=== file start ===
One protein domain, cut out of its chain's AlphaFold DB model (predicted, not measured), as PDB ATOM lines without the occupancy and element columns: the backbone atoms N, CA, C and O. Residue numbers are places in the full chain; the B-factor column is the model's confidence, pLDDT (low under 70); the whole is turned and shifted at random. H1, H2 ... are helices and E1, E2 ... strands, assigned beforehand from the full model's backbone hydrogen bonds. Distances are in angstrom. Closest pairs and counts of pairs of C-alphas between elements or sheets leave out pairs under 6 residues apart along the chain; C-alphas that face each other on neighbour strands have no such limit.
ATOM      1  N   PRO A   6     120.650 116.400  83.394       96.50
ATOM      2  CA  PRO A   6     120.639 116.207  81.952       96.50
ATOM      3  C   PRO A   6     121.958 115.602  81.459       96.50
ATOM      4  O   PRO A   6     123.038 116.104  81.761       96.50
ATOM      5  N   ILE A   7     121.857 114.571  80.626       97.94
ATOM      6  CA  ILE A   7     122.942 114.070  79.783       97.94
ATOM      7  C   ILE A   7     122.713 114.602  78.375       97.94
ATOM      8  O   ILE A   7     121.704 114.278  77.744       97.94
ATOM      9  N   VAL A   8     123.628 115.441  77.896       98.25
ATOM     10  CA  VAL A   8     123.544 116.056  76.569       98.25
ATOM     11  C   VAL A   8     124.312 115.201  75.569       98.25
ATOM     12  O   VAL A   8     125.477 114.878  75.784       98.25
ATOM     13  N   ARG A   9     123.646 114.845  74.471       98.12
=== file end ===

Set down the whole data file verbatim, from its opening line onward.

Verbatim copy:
One protein domain, cut out of its chain's AlphaFold DB model (predicted, not measured), as PDB ATOM lines without the occupancy and element columns: the backbone atoms N, CA, C and O. Residue numbers are places in the full chain; the B-factor column is the model's confidence, pLDDT (low under 70); the whole is turned and shifted at random. H1, H2 ... are helices and E1, E2 ... strands, assigned beforehand from the full model's backbone hydrogen bonds. Distances are in angstrom. Closest pairs and counts of pairs of C-alphas between elements or sheets leave out pairs under 6 residues apart along the chain; C-alphas that face each other on neighbour strands have no such limit.
ATOM      1  N   PRO A   6     120.650 116.400  83.394       96.50
ATOM      2  CA  PRO A   6     120.639 116.207  81.952       96.50
ATOM      3  C   PRO A   6     121.958 115.602  81.459       96.50
ATOM      4  O   PRO A   6     123.038 116.104  81.761       96.50
ATOM      5  N   ILE A   7     121.857 114.571  80.626       97.94
ATOM      6  CA  ILE A   7     122.942 114.070  79.783       97.94
ATOM      7  C   ILE A   7     122.713 114.602  78.375       97.94
ATOM      8  O   ILE A   7     121.704 114.278  77.744       97.94
ATOM      9  N   VAL A   8     123.628 115.441  77.896       98.25
ATOM     10  CA  VAL A   8     123.544 116.056  76.569       98.25
ATOM     11  C   VAL A   8     124.312 115.201  75.569       98.25
ATOM     12  O   VAL A   8     125.477 114.878  75.784       98.25
ATOM     13  N   ARG A   9     123.646 114.845  74.471       98.12